7 December 2016

Poem

There are an estimated 130,000 miles of public footpaths in Great Britain. They go here, there and everywhere, leading us to secret places, taking us away from our everyday lives.  This is not the first time I have created a poem that bears the title "The Path".  For example, looking back I wrote another one in March of this year. See here.

19 comments:

  1. Beautiful,thank you.

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    1. Thank you for reading it Wenda. You were the second person in the world to read it.

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  2. Plodding to the rhythm
    Of our hearts...
    Leaving
    The other world behind

    I always enjoyed the meditative aspect of walking. Nicely captured.

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    1. Yes "meditative". That's a good word. Walking isn't all about muscles, joints and deeper breaths.

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  3. No doubt many of these words, phrases and similar are formed when you're rambling out and about.

    Your walks not only do you good, physically and mentally, but us, too, in other ways - because we are the beneficiaries of the fruits of those pleasant outings. Thank you. :)

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    1. A poem like this could only well up from my experience of walking. It would be very hard indeed, almost impossible, to have crafted it purely in imagination. Thanks Lee.

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  4. Distinctly a poem for walkers.

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    1. Before wheels and horses all of our ancestors were walkers.

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  5. It's interesting to think about what might have gone on before.

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    1. Even in North America, I guess there are places where you can sense the former presence of indigenous peoples of long ago. They must have created many paths and tracks.

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    2. When we first began to visit our son at his university, there was something about an area in northwest Georgia where I always became aware that native Americans had been there. Years later I learned about the infamous Trail of Tears in the 1830s when the U.S. Government forced thousands of Cherokee people to walk from Georgia to Oklahoma and many died along the way. That stretch of road now has signs that identify it as being part of the original route of the Trail of Tears.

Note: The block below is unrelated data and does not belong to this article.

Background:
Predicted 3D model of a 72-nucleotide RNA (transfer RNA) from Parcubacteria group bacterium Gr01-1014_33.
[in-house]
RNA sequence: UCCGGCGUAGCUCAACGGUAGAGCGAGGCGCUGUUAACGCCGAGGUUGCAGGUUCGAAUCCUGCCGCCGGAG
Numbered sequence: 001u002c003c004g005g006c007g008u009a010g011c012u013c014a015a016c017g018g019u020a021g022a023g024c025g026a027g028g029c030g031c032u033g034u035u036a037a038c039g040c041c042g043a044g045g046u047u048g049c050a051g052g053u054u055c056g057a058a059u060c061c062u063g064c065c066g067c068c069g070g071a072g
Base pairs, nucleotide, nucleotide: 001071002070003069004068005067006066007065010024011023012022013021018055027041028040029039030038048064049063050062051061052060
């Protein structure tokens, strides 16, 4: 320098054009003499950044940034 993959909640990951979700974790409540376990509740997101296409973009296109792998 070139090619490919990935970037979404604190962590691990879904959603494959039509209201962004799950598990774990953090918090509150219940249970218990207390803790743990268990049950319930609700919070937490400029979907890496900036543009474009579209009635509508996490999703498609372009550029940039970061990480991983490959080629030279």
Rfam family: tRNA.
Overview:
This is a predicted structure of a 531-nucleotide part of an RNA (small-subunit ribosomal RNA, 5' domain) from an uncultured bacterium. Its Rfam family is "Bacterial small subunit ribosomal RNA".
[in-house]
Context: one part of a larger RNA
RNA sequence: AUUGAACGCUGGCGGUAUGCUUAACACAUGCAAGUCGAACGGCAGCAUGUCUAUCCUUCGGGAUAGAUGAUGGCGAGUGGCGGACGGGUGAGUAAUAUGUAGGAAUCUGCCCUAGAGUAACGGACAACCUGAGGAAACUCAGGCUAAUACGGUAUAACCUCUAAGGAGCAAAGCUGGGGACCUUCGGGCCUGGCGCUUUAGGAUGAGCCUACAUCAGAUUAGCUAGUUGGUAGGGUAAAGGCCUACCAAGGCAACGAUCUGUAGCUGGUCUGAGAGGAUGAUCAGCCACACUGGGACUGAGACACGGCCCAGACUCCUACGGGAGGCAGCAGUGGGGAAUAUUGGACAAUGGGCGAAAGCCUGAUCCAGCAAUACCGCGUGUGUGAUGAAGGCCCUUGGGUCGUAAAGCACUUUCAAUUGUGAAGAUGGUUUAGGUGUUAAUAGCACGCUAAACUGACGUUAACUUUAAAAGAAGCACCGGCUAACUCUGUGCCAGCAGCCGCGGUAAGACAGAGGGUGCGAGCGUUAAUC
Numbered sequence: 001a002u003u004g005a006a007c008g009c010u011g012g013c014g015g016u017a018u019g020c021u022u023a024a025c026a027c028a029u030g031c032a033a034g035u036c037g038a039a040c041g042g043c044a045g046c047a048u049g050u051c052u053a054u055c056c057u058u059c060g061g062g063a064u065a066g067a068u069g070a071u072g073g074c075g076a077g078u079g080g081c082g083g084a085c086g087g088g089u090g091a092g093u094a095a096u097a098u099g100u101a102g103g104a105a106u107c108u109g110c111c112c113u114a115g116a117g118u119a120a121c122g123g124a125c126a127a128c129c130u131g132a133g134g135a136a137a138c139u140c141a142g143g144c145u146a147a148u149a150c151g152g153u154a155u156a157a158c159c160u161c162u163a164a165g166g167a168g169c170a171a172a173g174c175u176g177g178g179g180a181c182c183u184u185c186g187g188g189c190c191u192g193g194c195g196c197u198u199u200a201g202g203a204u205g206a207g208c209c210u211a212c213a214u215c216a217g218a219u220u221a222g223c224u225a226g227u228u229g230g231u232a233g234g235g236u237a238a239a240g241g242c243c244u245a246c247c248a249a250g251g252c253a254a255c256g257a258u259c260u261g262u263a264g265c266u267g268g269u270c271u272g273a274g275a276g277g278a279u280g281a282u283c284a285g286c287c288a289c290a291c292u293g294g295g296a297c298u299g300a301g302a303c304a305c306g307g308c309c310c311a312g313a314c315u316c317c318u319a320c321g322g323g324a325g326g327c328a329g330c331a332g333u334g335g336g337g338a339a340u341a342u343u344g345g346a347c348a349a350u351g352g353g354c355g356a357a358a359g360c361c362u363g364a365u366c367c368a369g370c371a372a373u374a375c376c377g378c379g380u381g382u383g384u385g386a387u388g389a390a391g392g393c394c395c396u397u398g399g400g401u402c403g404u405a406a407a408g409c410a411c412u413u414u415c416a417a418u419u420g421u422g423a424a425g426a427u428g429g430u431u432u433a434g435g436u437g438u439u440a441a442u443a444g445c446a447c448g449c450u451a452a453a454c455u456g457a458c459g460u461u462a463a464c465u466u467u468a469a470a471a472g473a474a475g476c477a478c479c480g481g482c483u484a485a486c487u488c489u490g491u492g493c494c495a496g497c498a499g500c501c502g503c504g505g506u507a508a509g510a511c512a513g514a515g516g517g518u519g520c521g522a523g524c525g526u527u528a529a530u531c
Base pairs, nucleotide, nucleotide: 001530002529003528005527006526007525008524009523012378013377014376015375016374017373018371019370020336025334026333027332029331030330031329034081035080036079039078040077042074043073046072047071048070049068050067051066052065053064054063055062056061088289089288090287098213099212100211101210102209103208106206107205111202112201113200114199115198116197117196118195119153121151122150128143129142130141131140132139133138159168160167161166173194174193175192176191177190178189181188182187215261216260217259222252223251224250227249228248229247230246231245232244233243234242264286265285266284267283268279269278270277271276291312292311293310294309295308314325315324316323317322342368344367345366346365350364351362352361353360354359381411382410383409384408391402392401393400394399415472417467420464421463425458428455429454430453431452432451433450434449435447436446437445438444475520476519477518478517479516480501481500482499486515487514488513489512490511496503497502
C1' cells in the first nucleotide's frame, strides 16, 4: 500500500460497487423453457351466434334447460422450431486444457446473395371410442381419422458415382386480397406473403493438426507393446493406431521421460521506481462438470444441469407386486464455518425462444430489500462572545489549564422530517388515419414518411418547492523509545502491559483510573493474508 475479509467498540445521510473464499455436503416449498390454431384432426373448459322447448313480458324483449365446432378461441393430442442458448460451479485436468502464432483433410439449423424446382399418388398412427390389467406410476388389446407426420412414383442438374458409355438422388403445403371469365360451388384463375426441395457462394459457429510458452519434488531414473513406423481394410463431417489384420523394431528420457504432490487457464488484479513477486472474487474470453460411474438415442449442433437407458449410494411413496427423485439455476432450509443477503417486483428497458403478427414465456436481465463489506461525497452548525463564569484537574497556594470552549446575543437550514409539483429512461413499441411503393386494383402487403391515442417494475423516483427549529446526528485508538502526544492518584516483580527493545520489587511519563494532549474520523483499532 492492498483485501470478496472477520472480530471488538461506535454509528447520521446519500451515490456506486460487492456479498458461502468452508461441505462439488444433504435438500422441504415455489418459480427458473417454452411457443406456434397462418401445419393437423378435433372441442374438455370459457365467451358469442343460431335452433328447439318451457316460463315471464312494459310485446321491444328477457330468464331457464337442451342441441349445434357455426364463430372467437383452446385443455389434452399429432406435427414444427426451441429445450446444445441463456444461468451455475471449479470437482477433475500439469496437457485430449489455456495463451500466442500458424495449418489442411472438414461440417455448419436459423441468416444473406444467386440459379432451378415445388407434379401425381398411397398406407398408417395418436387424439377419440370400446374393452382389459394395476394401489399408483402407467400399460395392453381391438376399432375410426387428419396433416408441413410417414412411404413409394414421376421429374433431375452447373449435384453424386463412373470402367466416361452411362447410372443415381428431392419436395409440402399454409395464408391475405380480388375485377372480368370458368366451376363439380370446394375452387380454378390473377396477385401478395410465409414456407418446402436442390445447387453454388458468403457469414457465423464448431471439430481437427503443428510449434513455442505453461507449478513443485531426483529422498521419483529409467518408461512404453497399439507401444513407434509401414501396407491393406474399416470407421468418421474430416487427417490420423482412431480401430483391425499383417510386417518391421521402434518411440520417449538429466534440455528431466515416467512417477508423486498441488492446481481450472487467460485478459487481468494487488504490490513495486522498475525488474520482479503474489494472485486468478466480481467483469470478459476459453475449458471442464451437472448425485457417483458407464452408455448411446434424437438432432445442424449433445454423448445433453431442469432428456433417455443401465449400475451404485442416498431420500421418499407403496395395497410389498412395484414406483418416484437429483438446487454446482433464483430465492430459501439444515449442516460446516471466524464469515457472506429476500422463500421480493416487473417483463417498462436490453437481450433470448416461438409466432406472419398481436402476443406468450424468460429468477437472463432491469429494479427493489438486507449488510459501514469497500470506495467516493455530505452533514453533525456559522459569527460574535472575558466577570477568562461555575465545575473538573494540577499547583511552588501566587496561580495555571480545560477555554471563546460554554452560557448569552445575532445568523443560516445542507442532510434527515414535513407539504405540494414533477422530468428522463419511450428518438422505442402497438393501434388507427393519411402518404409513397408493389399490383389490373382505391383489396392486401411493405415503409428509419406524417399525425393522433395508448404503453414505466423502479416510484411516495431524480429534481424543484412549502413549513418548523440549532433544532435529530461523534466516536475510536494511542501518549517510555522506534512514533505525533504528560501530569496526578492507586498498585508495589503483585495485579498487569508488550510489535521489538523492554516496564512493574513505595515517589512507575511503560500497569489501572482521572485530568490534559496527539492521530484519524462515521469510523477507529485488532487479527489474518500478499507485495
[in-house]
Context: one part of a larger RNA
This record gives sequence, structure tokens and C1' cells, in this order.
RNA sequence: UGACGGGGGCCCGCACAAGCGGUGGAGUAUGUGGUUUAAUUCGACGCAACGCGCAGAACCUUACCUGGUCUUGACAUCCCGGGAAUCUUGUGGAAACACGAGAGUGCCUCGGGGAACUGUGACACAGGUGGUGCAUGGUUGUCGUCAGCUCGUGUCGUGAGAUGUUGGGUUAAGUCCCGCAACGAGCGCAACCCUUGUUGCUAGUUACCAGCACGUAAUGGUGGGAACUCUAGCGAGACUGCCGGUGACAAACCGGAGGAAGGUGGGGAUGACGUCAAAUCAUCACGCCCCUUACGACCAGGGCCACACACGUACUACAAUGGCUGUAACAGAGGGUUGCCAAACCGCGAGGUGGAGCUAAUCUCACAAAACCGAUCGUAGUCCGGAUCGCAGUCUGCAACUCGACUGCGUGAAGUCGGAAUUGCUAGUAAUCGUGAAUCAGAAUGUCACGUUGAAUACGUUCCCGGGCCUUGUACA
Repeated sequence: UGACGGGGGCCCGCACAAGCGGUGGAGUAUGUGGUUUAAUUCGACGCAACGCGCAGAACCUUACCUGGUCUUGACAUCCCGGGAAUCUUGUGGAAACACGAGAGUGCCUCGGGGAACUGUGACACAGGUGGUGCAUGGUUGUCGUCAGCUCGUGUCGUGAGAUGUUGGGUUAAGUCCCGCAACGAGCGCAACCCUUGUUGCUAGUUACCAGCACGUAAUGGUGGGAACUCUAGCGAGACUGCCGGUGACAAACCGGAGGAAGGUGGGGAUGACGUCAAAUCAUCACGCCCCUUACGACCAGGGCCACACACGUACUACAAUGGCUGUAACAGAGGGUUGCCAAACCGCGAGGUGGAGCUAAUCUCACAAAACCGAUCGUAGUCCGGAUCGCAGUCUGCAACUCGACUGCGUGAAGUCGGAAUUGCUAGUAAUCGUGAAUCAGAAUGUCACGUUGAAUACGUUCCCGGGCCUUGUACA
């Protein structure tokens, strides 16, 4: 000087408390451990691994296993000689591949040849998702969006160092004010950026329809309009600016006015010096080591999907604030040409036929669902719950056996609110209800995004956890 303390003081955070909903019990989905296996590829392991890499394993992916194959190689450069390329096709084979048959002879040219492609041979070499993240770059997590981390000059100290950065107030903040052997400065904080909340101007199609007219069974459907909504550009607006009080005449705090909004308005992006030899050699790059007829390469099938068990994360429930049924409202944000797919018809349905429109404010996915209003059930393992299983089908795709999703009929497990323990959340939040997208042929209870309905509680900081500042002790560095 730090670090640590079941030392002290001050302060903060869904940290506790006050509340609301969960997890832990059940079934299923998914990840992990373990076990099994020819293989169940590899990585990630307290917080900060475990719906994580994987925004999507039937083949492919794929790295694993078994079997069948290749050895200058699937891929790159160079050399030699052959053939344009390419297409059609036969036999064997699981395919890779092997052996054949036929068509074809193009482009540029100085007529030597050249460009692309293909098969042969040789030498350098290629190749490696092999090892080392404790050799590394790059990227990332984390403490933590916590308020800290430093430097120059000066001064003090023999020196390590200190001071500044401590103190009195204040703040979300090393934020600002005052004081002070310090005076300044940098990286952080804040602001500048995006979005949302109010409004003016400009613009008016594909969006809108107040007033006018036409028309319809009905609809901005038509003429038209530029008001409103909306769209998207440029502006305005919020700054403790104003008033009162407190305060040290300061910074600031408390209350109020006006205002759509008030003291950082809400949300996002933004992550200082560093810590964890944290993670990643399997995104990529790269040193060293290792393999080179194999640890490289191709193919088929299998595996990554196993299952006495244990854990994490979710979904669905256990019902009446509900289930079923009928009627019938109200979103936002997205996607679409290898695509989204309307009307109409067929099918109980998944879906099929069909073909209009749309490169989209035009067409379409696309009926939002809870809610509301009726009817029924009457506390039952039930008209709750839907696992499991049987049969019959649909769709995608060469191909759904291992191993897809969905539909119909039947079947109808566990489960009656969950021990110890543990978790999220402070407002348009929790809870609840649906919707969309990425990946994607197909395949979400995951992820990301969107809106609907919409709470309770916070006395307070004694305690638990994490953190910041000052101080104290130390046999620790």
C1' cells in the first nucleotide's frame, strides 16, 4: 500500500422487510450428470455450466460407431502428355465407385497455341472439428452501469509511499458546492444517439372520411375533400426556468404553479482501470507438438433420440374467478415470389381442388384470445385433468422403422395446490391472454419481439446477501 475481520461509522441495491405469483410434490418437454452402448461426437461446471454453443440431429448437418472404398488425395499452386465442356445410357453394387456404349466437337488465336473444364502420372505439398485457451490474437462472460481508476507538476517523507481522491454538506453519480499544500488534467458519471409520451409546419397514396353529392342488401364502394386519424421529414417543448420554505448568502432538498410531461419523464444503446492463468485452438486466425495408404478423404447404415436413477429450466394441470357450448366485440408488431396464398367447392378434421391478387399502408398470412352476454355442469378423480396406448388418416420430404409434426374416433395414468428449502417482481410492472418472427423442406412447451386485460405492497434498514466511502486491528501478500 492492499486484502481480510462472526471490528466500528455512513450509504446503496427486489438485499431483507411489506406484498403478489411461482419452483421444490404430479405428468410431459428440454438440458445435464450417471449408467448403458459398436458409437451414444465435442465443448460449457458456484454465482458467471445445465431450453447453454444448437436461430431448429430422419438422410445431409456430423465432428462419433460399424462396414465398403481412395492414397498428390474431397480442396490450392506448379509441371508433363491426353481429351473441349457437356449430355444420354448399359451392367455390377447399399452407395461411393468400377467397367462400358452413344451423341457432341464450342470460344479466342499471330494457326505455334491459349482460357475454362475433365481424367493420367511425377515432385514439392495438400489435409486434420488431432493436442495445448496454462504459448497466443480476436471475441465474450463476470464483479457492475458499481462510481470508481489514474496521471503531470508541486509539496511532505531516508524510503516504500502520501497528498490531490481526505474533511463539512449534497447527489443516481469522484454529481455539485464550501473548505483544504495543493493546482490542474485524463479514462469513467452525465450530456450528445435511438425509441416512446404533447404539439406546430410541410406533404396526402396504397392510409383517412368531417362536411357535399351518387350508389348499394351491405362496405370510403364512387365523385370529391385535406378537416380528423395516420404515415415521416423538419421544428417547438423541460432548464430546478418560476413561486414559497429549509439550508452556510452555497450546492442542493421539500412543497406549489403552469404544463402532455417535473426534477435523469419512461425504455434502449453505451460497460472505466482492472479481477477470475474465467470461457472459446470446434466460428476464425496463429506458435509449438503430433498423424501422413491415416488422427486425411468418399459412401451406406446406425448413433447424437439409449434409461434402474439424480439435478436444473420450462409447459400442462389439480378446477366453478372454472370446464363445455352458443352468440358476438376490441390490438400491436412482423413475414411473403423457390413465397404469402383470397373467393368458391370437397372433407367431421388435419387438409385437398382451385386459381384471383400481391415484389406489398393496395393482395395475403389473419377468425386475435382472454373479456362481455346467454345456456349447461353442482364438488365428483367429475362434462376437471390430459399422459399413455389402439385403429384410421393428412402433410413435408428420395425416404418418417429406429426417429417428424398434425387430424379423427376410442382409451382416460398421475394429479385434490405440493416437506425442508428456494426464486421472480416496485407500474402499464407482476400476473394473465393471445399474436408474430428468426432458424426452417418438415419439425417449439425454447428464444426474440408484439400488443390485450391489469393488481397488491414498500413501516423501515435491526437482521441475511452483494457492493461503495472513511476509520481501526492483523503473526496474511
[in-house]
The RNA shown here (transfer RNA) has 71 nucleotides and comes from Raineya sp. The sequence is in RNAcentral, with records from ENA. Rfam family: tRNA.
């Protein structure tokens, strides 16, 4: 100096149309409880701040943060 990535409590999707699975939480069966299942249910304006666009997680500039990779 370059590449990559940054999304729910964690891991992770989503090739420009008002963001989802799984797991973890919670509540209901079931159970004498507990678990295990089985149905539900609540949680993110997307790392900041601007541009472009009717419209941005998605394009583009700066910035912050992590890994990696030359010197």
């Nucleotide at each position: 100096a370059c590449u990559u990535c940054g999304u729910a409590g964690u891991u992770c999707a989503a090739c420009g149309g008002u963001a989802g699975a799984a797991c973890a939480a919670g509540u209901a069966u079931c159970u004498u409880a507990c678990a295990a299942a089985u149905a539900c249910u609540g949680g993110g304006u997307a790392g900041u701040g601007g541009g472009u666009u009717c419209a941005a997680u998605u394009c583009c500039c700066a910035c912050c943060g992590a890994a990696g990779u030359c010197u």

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    3. They had to walk farther than the length of Britain. No wonder it was called The Trail of Tears.

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  6. Today's poem has a very different rhythm to the March poem. Today's path is not so straight forward, it requires effort but 'we shall' unites us in our purpose along the way.

    Alphie

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    1. You have touched upon a deliberate angle I chose for this poem - the sense of humanity in unity not solitude, even though my own experience of walking is mainly solitary.

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  7. I was trying to remember where I'd seen one of those labyrinth walkways used for meditation. I'm sure it was in a church or cathedral but can't recall which. However, I did find this handy guide.

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    1. Phew! That's a relief. I am not barmy after all. Others see a link between walking and spiritual/psychological refreshment.

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  8. As my walking is limited most of the time to these beloved woods and dirt roads, I find much pleasure and satisfaction in your walking and stories. And also in books and poems written by other great minds and soulful thinkers. Lovely poem, Brother Pudding.

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    1. Piggy backing you along these paths has been a pleasure Sister Bear.

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  9. I used to think how fortunate I was to be walking paths for leisure that so many before had walked for a purpose.

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Mr Pudding welcomes all genuine comments - even those with which he disagrees. However, puerile or abusive comments from anonymous contributors will continue to be given the short shrift they deserve. Any spam comments that get through Google/Blogger defences will also be quickly deleted.